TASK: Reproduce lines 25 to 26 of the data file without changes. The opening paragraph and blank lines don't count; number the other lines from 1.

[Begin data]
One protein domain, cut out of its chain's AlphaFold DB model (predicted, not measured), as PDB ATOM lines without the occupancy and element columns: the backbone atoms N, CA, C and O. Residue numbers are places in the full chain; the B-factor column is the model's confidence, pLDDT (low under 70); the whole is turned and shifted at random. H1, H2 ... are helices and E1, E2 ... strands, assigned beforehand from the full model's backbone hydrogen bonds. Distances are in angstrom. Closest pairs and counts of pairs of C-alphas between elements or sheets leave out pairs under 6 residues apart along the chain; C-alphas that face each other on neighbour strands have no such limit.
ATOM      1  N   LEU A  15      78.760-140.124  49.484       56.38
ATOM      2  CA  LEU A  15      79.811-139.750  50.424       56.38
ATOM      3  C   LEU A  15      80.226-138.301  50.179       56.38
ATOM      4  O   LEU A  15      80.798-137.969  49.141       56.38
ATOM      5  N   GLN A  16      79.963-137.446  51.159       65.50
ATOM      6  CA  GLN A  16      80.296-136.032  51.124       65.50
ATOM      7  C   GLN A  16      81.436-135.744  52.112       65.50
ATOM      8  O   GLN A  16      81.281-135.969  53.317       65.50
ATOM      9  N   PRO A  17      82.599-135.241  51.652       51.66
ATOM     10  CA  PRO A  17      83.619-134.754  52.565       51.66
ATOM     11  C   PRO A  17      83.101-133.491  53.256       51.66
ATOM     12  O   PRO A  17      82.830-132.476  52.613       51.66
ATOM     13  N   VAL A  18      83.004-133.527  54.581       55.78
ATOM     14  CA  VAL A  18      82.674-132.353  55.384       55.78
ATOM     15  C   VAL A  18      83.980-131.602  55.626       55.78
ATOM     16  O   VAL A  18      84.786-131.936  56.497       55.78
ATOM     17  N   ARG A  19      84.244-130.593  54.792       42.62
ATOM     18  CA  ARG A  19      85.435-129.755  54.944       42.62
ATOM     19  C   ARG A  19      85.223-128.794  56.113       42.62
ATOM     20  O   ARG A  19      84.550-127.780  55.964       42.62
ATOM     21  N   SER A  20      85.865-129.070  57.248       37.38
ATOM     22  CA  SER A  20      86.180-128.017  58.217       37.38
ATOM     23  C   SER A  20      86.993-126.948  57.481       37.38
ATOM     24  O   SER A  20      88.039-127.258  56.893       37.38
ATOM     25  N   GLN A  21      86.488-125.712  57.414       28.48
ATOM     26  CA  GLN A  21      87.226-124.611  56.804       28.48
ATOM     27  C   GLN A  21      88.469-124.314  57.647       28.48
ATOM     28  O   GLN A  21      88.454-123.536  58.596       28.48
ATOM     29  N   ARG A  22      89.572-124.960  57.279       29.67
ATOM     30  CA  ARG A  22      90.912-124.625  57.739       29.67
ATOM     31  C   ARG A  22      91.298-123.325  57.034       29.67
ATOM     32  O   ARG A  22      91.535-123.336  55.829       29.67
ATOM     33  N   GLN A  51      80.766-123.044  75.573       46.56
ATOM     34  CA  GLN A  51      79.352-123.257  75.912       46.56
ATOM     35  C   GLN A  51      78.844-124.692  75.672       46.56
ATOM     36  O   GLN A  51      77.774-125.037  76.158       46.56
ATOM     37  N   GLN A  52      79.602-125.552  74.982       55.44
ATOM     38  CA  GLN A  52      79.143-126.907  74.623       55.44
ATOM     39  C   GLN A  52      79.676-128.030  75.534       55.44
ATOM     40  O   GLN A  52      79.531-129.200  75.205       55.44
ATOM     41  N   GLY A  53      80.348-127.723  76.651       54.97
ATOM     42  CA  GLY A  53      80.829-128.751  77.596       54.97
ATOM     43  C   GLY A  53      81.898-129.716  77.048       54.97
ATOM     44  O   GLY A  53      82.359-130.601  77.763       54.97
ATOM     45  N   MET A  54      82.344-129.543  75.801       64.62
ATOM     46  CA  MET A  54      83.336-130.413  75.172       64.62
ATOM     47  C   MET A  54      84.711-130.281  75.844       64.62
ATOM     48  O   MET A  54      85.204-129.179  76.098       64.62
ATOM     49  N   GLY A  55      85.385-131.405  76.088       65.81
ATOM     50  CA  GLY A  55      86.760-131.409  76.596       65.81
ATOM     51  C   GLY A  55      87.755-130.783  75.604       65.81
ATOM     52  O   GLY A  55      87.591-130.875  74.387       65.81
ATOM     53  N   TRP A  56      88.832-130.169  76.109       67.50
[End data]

ATOM     25  N   GLN A  21      86.488-125.712  57.414       28.48
ATOM     26  CA  GLN A  21      87.226-124.611  56.804       28.48